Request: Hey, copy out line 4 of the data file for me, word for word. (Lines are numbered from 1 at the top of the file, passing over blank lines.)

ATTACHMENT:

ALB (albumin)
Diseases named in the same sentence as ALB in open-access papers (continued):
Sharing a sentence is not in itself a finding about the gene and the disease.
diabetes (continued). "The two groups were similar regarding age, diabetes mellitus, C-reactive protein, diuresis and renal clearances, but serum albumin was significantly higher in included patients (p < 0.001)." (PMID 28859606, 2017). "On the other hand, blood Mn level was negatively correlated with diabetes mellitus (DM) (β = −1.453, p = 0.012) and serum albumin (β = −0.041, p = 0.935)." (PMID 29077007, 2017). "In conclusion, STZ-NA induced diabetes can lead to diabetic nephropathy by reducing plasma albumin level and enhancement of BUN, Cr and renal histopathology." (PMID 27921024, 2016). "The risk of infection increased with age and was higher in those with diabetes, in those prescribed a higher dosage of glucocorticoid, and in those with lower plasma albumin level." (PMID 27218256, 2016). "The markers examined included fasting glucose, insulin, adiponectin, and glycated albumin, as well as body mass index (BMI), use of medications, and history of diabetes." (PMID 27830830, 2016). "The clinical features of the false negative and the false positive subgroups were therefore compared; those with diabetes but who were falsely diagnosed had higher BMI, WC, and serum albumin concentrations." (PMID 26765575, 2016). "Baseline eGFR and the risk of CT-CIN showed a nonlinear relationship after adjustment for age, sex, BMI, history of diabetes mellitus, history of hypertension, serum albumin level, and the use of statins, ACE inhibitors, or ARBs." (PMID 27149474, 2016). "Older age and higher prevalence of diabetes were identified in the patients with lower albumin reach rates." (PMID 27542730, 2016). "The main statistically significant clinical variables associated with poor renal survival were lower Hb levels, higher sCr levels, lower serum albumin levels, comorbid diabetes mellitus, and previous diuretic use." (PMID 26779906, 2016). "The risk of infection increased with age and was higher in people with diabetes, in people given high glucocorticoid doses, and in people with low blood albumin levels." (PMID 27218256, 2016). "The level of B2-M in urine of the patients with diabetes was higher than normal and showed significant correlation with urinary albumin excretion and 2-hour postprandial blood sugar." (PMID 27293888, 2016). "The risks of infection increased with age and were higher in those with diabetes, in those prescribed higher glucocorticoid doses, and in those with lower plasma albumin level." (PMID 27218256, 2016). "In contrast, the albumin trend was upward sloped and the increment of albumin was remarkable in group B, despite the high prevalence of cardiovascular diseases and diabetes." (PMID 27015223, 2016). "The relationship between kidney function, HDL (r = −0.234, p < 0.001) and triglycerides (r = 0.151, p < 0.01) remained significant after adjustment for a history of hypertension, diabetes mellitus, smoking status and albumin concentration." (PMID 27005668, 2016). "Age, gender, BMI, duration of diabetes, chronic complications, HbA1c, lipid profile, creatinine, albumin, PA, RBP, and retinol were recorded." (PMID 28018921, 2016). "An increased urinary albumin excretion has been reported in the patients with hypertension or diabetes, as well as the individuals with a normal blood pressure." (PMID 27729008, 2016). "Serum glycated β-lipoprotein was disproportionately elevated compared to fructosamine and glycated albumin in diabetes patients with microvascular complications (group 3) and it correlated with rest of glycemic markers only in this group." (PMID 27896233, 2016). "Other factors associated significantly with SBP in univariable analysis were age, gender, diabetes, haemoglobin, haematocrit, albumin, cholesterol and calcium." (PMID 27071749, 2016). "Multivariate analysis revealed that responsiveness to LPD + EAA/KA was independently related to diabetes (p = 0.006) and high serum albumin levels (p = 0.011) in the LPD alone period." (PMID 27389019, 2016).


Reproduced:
diabetes (continued). "The two groups were similar regarding age, diabetes mellitus, C-reactive protein, diuresis and renal clearances, but serum albumin was significantly higher in included patients (p < 0.001)." (PMID 28859606, 2017). "On the other hand, blood Mn level was negatively correlated with diabetes mellitus (DM) (β = −1.453, p = 0.012) and serum albumin (β = −0.041, p = 0.935)." (PMID 29077007, 2017). "In conclusion, STZ-NA induced diabetes can lead to diabetic nephropathy by reducing plasma albumin level and enhancement of BUN, Cr and renal histopathology." (PMID 27921024, 2016). "The risk of infection increased with age and was higher in those with diabetes, in those prescribed a higher dosage of glucocorticoid, and in those with lower plasma albumin level." (PMID 27218256, 2016). "The markers examined included fasting glucose, insulin, adiponectin, and glycated albumin, as well as body mass index (BMI), use of medications, and history of diabetes." (PMID 27830830, 2016). "The clinical features of the false negative and the false positive subgroups were therefore compared; those with diabetes but who were falsely diagnosed had higher BMI, WC, and serum albumin concentrations." (PMID 26765575, 2016). "Baseline eGFR and the risk of CT-CIN showed a nonlinear relationship after adjustment for age, sex, BMI, history of diabetes mellitus, history of hypertension, serum albumin level, and the use of statins, ACE inhibitors, or ARBs." (PMID 27149474, 2016). "Older age and higher prevalence of diabetes were identified in the patients with lower albumin reach rates." (PMID 27542730, 2016). "The main statistically significant clinical variables associated with poor renal survival were lower Hb levels, higher sCr levels, lower serum albumin levels, comorbid diabetes mellitus, and previous diuretic use." (PMID 26779906, 2016). "The risk of infection increased with age and was higher in people with diabetes, in people given high glucocorticoid doses, and in people with low blood albumin levels." (PMID 27218256, 2016). "The level of B2-M in urine of the patients with diabetes was higher than normal and showed significant correlation with urinary albumin excretion and 2-hour postprandial blood sugar." (PMID 27293888, 2016). "The risks of infection increased with age and were higher in those with diabetes, in those prescribed higher glucocorticoid doses, and in those with lower plasma albumin level." (PMID 27218256, 2016). "In contrast, the albumin trend was upward sloped and the increment of albumin was remarkable in group B, despite the high prevalence of cardiovascular diseases and diabetes." (PMID 27015223, 2016). "The relationship between kidney function, HDL (r = −0.234, p < 0.001) and triglycerides (r = 0.151, p < 0.01) remained significant after adjustment for a history of hypertension, diabetes mellitus, smoking status and albumin concentration." (PMID 27005668, 2016). "Age, gender, BMI, duration of diabetes, chronic complications, HbA1c, lipid profile, creatinine, albumin, PA, RBP, and retinol were recorded." (PMID 28018921, 2016). "An increased urinary albumin excretion has been reported in the patients with hypertension or diabetes, as well as the individuals with a normal blood pressure." (PMID 27729008, 2016). "Serum glycated β-lipoprotein was disproportionately elevated compared to fructosamine and glycated albumin in diabetes patients with microvascular complications (group 3) and it correlated with rest of glycemic markers only in this group." (PMID 27896233, 2016). "Other factors associated significantly with SBP in univariable analysis were age, gender, diabetes, haemoglobin, haematocrit, albumin, cholesterol and calcium." (PMID 27071749, 2016). "Multivariate analysis revealed that responsiveness to LPD + EAA/KA was independently related to diabetes (p = 0.006) and high serum albumin levels (p = 0.011) in the LPD alone period." (PMID 27389019, 2016).